By MICHELLE POPE
It is difficult to read a magazine or newspaper, or hear the nightly news without hearing about the high costs of going to college. Rising tuition costs often makes news in every community. We hear the message frequently, ‘education costs.’ Consequently, many individuals may falsely assume that financing a college education is out of their reach. With all of the media attention on the increasing costs of tuition, it is important to remember that education pays.
Benefits to Individual
The data for education attainment are salaries are staggering. Several studies completed by the College Board using 2005 data by the U.S. Census Bureau demonstrate the financial benefits of a college education:
College graduates are more likely to be offered employer paid pension plans and health benefits than high school graduates. In fact, the U.S. Census Bureau data in 2005 indicate that approximately 70 percent of college graduates were offered employer paid pension plans as compared to 32 percent of workers who did not complete high school. In addition, college graduates or individuals with some college education are far more likely to be offered health insurance that is partially paid by the employer. Education pays.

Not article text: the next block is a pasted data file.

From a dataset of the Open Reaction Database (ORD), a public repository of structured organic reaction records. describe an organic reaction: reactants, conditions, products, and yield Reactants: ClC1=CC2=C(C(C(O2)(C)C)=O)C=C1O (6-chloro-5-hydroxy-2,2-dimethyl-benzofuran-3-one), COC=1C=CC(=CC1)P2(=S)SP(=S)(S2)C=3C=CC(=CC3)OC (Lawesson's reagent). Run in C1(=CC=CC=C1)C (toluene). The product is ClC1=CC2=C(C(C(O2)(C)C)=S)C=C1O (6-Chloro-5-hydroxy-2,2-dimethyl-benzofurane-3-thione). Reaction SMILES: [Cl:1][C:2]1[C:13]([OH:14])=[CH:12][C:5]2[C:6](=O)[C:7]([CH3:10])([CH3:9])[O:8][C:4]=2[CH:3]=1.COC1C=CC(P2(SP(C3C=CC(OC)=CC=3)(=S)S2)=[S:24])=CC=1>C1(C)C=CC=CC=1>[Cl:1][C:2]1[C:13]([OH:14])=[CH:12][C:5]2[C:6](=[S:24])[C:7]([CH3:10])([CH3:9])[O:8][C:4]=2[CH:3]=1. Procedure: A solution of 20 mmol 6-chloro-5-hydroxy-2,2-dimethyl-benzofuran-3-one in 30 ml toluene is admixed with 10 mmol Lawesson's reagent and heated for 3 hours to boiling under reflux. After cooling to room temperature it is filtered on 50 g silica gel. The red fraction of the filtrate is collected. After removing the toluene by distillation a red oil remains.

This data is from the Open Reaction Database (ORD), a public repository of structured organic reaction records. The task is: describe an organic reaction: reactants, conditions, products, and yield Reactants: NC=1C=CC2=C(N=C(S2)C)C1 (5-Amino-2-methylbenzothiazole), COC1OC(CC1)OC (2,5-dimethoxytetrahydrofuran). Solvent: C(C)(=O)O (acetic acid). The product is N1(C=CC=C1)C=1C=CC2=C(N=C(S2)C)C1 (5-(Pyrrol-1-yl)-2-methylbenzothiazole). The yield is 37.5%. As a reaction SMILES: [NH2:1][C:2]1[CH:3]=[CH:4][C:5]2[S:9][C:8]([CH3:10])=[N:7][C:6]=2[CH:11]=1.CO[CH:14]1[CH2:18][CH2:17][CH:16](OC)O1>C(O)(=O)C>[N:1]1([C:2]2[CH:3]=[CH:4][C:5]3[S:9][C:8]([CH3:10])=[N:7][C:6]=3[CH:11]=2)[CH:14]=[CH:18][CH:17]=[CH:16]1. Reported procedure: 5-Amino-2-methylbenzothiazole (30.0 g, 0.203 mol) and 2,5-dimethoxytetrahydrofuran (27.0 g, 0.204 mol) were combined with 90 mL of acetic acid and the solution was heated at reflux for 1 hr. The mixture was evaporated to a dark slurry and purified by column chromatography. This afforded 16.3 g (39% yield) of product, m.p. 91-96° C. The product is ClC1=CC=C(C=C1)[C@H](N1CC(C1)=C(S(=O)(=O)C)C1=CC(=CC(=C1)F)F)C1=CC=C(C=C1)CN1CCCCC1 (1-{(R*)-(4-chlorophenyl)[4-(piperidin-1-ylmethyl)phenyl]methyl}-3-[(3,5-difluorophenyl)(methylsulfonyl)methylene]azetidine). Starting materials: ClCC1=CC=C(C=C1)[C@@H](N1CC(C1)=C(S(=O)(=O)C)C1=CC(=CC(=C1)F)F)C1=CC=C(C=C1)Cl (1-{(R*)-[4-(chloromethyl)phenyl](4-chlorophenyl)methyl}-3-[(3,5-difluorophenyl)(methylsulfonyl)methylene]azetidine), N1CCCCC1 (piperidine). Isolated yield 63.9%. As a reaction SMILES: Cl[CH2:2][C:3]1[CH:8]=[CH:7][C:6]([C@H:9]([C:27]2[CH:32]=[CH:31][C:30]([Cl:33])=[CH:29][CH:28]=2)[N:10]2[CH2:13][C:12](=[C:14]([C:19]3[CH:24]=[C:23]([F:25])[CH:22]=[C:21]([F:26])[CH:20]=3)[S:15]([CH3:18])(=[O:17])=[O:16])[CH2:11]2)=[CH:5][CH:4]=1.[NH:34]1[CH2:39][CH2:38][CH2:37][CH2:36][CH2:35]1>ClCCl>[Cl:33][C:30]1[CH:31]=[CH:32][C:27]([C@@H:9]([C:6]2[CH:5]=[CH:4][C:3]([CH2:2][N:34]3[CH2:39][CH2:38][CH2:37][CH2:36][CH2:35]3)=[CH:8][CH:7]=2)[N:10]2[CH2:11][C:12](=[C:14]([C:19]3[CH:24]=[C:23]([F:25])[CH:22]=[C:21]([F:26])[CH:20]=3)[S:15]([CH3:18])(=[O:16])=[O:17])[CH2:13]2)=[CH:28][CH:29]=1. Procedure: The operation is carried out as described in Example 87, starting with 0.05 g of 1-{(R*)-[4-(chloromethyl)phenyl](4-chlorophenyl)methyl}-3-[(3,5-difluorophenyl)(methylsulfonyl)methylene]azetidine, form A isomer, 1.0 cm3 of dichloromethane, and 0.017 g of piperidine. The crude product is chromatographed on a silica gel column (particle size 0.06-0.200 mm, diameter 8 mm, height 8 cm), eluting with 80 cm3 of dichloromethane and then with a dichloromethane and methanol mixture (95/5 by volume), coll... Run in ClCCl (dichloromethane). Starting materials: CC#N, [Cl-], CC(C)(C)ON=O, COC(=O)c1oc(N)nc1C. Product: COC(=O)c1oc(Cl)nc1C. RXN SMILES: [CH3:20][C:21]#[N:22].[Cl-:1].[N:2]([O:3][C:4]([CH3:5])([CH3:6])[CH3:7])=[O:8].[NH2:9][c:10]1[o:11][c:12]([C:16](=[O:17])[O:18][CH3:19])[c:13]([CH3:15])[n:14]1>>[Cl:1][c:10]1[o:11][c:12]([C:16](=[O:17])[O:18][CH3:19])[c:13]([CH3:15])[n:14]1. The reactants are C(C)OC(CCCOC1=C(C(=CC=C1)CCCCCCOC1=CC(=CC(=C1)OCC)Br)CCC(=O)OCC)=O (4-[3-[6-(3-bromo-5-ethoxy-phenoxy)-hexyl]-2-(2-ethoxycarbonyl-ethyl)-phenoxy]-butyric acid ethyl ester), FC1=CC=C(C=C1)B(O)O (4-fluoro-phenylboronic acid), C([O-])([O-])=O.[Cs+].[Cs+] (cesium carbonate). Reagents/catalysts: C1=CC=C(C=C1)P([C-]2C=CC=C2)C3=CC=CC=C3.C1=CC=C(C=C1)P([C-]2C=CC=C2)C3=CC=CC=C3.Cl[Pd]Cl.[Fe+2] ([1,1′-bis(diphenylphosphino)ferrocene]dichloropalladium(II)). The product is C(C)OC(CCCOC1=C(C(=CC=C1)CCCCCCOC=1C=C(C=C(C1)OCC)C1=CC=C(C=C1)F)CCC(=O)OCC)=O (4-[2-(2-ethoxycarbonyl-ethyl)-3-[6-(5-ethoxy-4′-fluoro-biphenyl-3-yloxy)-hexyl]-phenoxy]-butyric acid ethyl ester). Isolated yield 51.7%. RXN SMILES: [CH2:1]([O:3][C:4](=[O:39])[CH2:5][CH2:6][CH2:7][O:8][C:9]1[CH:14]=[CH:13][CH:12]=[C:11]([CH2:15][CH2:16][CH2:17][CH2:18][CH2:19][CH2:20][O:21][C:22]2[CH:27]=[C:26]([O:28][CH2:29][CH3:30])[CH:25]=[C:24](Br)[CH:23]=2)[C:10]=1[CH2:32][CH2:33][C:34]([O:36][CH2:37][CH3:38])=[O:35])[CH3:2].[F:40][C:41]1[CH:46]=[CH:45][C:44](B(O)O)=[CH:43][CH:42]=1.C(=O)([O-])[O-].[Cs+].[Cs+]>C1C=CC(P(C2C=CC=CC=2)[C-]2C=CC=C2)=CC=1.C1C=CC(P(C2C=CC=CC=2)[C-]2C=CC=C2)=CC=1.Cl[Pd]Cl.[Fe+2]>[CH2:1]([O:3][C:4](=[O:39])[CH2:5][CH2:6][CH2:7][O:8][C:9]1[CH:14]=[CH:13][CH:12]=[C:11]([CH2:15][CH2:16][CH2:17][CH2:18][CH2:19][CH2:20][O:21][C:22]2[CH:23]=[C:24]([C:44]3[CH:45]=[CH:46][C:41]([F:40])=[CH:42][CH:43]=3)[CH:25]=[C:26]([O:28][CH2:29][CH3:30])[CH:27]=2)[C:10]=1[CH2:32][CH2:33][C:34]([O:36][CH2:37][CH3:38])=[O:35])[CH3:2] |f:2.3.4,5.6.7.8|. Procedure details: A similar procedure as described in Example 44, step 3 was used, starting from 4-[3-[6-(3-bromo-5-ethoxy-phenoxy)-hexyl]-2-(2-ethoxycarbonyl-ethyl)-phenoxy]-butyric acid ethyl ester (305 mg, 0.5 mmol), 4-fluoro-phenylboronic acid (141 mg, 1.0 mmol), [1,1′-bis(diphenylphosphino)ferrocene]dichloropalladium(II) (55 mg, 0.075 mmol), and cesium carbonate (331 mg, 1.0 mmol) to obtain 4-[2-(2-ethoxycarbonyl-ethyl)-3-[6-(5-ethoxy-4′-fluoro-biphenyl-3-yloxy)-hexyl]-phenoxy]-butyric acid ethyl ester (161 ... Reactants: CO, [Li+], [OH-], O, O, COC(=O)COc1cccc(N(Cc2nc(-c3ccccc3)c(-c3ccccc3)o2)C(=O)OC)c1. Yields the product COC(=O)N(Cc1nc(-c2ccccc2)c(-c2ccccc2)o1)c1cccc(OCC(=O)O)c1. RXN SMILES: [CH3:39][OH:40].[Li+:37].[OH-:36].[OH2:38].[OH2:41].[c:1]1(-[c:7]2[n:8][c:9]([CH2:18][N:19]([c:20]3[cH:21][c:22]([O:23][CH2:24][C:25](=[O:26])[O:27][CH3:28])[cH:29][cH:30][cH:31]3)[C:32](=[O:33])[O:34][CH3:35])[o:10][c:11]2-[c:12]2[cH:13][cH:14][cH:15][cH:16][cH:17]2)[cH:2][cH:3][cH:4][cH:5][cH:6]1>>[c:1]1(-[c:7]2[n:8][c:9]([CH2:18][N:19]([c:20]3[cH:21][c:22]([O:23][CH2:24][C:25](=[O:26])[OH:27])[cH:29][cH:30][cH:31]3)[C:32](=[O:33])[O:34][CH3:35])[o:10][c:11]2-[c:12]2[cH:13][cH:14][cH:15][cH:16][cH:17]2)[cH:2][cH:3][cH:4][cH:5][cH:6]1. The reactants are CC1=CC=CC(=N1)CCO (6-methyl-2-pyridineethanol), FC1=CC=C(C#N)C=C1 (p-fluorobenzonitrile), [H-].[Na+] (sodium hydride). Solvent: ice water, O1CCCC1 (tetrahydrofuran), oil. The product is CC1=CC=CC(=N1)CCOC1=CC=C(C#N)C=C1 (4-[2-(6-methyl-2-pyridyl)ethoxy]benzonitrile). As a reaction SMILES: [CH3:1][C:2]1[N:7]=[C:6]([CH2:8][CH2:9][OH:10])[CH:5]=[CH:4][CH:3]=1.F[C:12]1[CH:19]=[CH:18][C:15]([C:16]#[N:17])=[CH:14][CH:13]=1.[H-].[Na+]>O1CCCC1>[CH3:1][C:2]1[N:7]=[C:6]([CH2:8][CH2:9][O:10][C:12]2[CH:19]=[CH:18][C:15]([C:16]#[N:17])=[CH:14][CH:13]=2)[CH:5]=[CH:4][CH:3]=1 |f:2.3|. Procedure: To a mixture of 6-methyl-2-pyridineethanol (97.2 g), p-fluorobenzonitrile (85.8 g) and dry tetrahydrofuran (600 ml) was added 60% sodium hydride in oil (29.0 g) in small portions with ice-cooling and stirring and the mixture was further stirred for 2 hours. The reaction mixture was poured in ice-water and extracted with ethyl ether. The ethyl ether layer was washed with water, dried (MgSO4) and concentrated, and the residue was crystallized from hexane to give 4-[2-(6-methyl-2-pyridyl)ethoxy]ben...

Benefits to Economy
The consequences of not having a well-educated community are many. In an economy that is increasingly knowledge-based, it is projected that fewer jobs requiring a high school degree will be available. Gone are the days when a high school graduate could expect to get a high paying and secure job at a local factory.
On the other hand, a more educated workforce translates into more money pumped into our local economy. Small business owners thrive under these conditions. Our community attracts potential employers and large businesses owners alike. Education pays.
An educated community means we have fewer people requiring public assistance.
The number of children receiving free or reduced lunch in our public school decreases. Less people are dependent on our local public health departments and emergency rooms to meet basic health care needs. Education pays.
A more educated community means that our public schools benefit from our increased resources. Our local schools are able to hire and retain the most qualified teachers, afford top notch text books, offer enrichment programs. Our children reap the rewards. Education pays.
The price of a college education, whether it is financed by borrowing money from low cost loans, government financial aid programs, part time summer jobs is always worth the cost.
MICHELLE POPE, Ph.D., is Presidential Fellow to Texas State University President Denise M. Trauth and a Health, Physical Education, and Recreation professor.Email | Print